Take a Turn in Santa’s Shoes

With the holidays just around the corner, the pressure is on to find the perfect gifts for your friends and family. So this year, why not do something different?

Throughout the year, there are always children and families in need. What better time to help someone than the season of giving?

The Jackson Sun recently published an article about the Reid family in Kentucky who are asking for help this holiday season. They adopted their daughter Jasmine when she was 12 years old. Now 20, Jasmine has cerebral palsy and scoliosis and suffers seizures. She uses a wheelchair and needs oxygen. The family cannot afford a vehicle that accommodates a wheelchair so Jasmine is limited to walks around her neighborhood.

We all have families like the Reids in our communities. This holiday season, explore the options. Giving back can mean donating toys and gifts to those in need, volunteering with your family for an afternoon, or making a monetary donation to a charity in lieu of exchanging gifts.

We did some research and found a few charities to get you started. But there are so many wonderful organizations out there. Have a look and find one that you are interested in and shares your passion for a cause.

The Sunshine Foundation is a national charity in Canada that helps children with severe physical disabilities. After losing his teenage son to muscular dystrophy, an Ontario police office created The Sunshine Foundation of Canada to brighten the lives of other children and families by fulfilling dreams.

Variety – The Children’s Charity is a philanthropic organization with locations throughout the United States. Variety’s National Mobility Program started in 2009 and provides assistance to children with mobility concerns. Children want to be active in their communities but they need access. Variety provides equipment such as adapted bicycles and medical equipment to children in need.

And in recent local news (for us here in Brampton, Ontario), singer John McDermott brings Christmas cheer to veterans during the annual Christmas concert at Sunnybrook Veterans Centre. McDermott has raised more than $1 million for McDermott House Canada, a registered charity dedicated to serving those who serve. Their first project is to create an innovative and warm, home-like environment for Canadian veterans, military, first responders and community patients in the Palliative care Unit at Sunnybrook Veterans Centre in Toronto.

Thank you to these organizations for all that they do. Happy holidays to all!

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How Accessible is the College Campus?

Savaria wheelchair lift at McMaster University

Imagine going to school only to be limited by building access. How might a lecture be different for you as a person with a disability?

Statistics show that about 4.4 million Canadians and 49.7 million Americans identified themselves as a person with a disability. For the potential students in that group, accessibility could be a major factor in choosing a post-secondary school.

A good but fairly basic menu of services and accommodations offered by today’s colleges and universities might include accessible classrooms and furniture, adaptive equipment, disability resource office, testing and curriculum modifications, mobility assistance, notetakers, paratransit service, parking accommodations, priority or online registration, and referrals for personal assistance services. A great example of an accessible school is University of Toronto, offering all of the above as well as a Wheelchair Access Fund Committee that researches, proposes, and oversees wheelchair accessibility projects across the three campuses.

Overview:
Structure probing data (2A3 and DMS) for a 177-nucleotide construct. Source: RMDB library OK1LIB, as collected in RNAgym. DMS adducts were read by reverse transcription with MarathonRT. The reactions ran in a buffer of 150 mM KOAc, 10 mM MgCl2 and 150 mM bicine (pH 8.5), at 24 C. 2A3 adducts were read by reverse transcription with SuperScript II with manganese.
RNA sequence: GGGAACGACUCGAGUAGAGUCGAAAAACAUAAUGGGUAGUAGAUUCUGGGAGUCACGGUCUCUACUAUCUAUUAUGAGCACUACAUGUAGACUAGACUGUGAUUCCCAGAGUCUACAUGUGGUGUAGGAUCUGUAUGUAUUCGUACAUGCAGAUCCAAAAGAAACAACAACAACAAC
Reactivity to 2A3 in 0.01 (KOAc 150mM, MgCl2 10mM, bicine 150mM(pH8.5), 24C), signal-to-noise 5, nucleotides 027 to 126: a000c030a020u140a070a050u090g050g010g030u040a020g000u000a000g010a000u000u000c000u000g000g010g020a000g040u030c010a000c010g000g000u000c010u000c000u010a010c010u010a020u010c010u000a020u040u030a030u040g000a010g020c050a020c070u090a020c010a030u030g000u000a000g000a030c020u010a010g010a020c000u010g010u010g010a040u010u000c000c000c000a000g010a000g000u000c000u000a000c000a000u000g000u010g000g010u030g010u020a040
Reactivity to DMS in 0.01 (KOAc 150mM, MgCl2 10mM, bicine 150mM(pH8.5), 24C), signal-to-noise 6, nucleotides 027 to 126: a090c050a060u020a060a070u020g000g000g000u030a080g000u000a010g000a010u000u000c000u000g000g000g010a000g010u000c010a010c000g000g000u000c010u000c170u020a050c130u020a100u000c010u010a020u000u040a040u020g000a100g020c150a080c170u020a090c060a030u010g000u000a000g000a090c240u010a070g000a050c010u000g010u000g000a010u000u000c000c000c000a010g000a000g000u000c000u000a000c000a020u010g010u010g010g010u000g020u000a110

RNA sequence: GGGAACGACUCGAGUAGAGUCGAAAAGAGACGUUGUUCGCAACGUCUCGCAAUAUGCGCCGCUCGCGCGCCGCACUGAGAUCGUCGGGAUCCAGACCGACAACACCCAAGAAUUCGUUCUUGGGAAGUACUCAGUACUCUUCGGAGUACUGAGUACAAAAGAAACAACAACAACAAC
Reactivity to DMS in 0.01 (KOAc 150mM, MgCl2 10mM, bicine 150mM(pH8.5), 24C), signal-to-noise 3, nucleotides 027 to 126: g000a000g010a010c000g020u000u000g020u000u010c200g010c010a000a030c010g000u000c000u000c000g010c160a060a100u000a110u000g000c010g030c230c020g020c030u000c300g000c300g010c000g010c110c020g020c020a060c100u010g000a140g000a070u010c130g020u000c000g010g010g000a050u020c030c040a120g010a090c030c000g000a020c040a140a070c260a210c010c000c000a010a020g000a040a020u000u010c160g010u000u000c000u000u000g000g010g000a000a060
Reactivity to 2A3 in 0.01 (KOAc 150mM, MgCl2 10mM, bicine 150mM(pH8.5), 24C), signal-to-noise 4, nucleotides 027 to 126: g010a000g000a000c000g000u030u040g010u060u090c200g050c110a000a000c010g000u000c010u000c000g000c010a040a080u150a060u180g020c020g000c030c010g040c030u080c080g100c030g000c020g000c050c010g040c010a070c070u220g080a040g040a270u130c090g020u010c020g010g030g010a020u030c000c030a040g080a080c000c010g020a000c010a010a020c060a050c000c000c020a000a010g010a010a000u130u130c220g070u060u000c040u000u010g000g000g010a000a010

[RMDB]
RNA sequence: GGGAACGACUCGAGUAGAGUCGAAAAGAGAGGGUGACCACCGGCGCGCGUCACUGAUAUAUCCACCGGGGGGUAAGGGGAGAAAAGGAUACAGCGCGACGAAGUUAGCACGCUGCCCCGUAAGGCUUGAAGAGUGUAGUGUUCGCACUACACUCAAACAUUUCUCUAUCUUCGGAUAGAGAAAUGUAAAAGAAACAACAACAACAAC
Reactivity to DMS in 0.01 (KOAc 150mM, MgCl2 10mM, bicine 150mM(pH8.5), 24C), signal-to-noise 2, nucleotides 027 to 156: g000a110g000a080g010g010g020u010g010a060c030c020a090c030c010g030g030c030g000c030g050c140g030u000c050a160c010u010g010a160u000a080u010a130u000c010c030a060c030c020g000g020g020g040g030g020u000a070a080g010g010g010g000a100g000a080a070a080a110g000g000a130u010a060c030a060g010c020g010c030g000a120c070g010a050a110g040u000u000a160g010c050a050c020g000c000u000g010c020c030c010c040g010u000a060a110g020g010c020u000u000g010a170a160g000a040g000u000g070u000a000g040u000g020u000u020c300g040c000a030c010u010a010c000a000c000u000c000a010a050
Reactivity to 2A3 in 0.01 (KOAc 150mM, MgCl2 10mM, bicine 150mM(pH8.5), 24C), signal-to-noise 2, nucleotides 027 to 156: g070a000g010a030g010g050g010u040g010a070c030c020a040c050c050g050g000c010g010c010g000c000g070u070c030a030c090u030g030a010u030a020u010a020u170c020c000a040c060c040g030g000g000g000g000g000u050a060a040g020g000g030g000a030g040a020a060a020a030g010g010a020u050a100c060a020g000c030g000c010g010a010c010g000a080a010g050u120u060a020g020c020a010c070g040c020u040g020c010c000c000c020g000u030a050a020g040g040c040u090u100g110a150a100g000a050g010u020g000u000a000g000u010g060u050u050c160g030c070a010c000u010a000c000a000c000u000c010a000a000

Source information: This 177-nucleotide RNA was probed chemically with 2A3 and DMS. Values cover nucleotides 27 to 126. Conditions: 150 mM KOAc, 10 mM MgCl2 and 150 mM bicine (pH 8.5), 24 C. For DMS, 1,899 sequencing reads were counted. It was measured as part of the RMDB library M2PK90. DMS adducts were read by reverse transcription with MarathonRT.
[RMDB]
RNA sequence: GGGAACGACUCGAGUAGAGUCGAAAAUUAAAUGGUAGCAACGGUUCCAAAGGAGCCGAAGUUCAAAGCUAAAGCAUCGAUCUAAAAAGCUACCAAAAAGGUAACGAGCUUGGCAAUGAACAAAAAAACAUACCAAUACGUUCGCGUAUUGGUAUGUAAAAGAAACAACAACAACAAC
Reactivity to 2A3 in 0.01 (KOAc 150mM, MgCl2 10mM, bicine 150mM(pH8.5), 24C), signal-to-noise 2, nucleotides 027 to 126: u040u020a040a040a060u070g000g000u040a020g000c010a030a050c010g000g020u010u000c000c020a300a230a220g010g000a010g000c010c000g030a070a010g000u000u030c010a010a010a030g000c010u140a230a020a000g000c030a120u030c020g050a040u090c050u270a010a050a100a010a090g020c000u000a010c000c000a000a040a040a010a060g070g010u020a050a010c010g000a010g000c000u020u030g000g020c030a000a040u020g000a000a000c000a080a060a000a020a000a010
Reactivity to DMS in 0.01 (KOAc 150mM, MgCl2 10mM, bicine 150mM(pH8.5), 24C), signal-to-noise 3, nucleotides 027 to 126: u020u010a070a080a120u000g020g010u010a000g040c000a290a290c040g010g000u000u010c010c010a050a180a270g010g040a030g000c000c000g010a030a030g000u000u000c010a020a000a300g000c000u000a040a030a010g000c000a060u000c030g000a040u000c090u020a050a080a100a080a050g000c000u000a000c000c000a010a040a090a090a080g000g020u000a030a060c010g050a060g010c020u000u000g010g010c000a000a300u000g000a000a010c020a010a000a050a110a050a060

After researching accessibility provisions in Canadian and American post-secondary institutions, here are some unique programs being offered:

University of Illinois is a school of firsts. They were the first school to offer post-secondary education for persons with disabilities. They were the first to create an independent living centre for those dependent on personal care, as well as a formal overseas program for students with disabilities. They were also the first school with accessible buses and wheelchair basketball teams for both men and women. This school is paving the way for persons with disabilities and can act as a model for other institutions looking to expand their services.

Another interesting school is University of California, Berkeley. The university’s Disabled Students’ Residence Program is nationally recognized due to its overwhelming focus on student empowerment, with a two-semester training period designed for freshman and transfer students that teaches and facilitates independent living.

Lastly, University of British Columbia is a school that offers a strong combination of basics, as well as unique programs and events on the ground. Their Access and Diversity blog features articles as well as programs such as the “Making Invisible Visible” poster campaign to raise awareness about disability; The Positive Graffiti Project to enforce positive thinking; and Think Equity, a publication on social issues featuring art, poetry, stories, etc.

Accessibility is about inclusion. It is about planning and being prepared. Campus policy should go beyond accommodating students when they arrive. Every student wants to have an amazing experience – they just need the opportunity to do so.

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